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On this 77th anniversary of D-Day, let us not forget



By Chief Photographer's Mate (CPHoM) Robert F. Sargent - This media is available in the holdings of the National Archives and Records Administration, cataloged under the National Archives Identifier (NAID) 195515., Public Domain, Link

On June 6, 1944, in World War II, the Allied soldiers who landed on the Nazi-occupied shores of Normandy faced an immense task that led to the liberation of France and Western Europe from Nazi control. Those beaches saw the landing of more than 15,000 troops carried by 7,000 boats. 

This would come to be known as D-Day.

4,414 Allied soldiers would not survive the invasion, and 2,501 of those were our very own fellow Americans. More than 5,000 were wounded.

Today when the sun rises over Omaha Beach, revealing long stretches of wet sand extending toward imposing cliffs in the distance, one starts to grasp the true enormity of what these brave soldiers faced.

Several small ceremonies are scheduled today to commemorate the anniversary of D-Day and honor those who fell that morning at dawn 77 years ago, but for the second year in a row commemorations are severely restricted due to virus travel bans.

Most public events have been canceled, and the official ceremonies are very limited to a small number of selected guests.

Denis van den Brink, a WWII expert, spoke of the “big loss, the big absence is all the veterans who couldn’t travel” in an article with The Associated Press.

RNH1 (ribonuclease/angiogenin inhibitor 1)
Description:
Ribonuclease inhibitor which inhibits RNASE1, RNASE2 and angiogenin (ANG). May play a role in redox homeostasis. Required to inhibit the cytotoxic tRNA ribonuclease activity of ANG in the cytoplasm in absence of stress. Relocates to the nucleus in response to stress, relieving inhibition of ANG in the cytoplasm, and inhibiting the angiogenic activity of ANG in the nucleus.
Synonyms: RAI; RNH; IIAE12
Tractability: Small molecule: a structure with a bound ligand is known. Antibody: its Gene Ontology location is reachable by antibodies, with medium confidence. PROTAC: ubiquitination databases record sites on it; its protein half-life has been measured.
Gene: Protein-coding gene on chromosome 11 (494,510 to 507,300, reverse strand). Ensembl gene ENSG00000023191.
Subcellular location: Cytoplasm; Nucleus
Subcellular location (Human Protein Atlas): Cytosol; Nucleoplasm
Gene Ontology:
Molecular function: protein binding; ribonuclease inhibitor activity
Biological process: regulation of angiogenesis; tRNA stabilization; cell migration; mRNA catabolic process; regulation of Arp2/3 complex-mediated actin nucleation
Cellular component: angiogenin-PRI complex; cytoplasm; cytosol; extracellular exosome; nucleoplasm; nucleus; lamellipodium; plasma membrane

“That really hurts us very much because they are all around 95, 100 years old, and we hope they’re going to last forever. But, you know …” he said.

Later today, a ceremony will take place at the American cemetery in Colleville-sur-Mer, on a bluff overseeing Omaha Beach.

Charles Shay, 96, a Penobscot Native American who now lives in Normandy, is expected to be the only veteran present in person.

Some other veterans will be able to watch the broadcast streamed on social media.

The American cemetery contains over 9,000 grave sites, most of them for servicemen who sacrificed their lives in D-Day attacks and ensuing operations.

Another 1,557 names are inscribed on The Walls of the Missing.

Today, although the few ceremonies held will be small in number, we can do our part to honor those brave troops by remembering these words from author Steven Ambrose,

“At the core, the American soldiers knew the difference between right and wrong, and they didn’t want to live in a world in which wrong prevailed. So they fought, and won, and we, all of us, living and yet to be born, must be forever profoundly grateful.”


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Vicksburg Daily News